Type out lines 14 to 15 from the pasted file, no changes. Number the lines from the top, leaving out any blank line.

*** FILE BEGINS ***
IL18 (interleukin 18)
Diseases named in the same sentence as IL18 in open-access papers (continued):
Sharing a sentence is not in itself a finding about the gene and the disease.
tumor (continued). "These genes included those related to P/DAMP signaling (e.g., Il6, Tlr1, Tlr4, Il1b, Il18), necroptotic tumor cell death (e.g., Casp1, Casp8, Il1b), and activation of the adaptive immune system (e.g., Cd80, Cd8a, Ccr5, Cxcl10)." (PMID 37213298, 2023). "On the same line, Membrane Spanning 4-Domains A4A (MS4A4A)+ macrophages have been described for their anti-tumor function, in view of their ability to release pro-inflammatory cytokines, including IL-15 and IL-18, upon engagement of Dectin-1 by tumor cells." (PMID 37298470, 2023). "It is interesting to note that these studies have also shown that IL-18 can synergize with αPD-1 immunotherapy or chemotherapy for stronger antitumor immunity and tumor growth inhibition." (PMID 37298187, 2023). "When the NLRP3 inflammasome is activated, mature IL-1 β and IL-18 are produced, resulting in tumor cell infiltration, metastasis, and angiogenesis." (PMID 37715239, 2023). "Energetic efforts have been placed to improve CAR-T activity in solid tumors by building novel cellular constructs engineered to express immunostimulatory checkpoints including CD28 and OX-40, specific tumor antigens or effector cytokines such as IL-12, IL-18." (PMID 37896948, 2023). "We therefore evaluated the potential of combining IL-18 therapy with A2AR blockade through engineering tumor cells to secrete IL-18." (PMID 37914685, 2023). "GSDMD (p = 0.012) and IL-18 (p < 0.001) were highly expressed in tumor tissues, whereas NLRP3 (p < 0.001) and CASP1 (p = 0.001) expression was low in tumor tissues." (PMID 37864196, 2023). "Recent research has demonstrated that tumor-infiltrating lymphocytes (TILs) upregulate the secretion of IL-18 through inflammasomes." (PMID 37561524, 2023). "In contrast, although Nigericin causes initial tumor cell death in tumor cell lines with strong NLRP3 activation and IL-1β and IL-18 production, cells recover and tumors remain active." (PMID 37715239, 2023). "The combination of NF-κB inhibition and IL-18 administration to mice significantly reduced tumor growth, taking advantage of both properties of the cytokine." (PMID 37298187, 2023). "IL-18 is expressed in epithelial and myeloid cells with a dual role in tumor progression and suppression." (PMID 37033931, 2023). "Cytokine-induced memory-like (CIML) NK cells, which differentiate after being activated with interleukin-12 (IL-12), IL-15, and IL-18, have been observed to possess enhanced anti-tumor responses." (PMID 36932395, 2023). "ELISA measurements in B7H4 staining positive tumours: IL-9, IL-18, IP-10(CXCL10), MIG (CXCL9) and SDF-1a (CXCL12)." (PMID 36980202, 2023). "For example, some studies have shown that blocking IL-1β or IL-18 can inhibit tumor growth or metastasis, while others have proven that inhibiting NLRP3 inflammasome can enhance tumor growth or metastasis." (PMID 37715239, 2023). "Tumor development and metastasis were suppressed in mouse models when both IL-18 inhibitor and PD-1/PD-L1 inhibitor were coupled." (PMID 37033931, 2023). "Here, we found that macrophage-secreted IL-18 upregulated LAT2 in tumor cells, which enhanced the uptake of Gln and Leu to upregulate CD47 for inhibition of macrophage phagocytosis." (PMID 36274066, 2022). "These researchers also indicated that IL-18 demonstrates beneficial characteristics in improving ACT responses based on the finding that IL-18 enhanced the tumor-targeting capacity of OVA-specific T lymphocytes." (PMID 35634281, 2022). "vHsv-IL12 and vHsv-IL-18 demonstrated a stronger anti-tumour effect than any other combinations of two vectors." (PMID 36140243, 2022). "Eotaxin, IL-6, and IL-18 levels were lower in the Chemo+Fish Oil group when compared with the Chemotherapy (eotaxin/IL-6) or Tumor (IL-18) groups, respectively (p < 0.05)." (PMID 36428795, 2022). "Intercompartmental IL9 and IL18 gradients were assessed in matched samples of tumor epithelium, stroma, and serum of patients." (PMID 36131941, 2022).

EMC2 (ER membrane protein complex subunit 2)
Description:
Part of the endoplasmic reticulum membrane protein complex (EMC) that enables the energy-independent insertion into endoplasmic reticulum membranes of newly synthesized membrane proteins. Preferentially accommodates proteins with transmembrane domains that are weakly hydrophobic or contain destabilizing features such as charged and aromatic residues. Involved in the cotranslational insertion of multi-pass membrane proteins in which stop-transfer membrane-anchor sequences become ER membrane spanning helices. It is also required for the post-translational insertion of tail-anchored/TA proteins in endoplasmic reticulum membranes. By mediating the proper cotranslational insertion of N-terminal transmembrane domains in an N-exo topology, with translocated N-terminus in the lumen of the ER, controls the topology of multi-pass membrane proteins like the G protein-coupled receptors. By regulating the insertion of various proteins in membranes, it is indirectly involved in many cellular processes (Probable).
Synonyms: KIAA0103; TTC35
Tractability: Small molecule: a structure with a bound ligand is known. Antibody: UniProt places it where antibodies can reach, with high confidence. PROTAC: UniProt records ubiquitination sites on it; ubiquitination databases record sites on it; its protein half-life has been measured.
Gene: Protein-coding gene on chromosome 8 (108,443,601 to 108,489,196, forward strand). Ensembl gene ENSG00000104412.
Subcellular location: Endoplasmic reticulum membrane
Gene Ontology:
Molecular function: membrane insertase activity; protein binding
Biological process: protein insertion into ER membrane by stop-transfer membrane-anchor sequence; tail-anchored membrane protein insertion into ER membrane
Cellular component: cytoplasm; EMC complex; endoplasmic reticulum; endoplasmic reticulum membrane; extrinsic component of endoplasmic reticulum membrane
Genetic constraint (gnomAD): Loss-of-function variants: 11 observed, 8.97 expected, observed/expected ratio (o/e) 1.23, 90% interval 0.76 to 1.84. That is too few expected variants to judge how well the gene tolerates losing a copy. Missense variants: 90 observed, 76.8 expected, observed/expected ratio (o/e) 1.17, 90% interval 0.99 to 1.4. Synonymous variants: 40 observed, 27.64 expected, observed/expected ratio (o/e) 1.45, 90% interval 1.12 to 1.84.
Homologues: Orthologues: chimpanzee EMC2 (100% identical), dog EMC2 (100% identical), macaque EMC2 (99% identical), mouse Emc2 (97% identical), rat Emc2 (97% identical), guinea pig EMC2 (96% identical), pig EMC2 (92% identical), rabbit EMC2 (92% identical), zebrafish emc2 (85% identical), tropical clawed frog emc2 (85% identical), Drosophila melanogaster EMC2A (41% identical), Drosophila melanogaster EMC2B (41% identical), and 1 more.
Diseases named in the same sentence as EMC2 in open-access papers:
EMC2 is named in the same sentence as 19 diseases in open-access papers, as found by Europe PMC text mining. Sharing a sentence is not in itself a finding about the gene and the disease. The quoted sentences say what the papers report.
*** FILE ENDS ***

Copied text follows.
Biological process: protein insertion into ER membrane by stop-transfer membrane-anchor sequence; tail-anchored membrane protein insertion into ER membrane
Cellular component: cytoplasm; EMC complex; endoplasmic reticulum; endoplasmic reticulum membrane; extrinsic component of endoplasmic reticulum membrane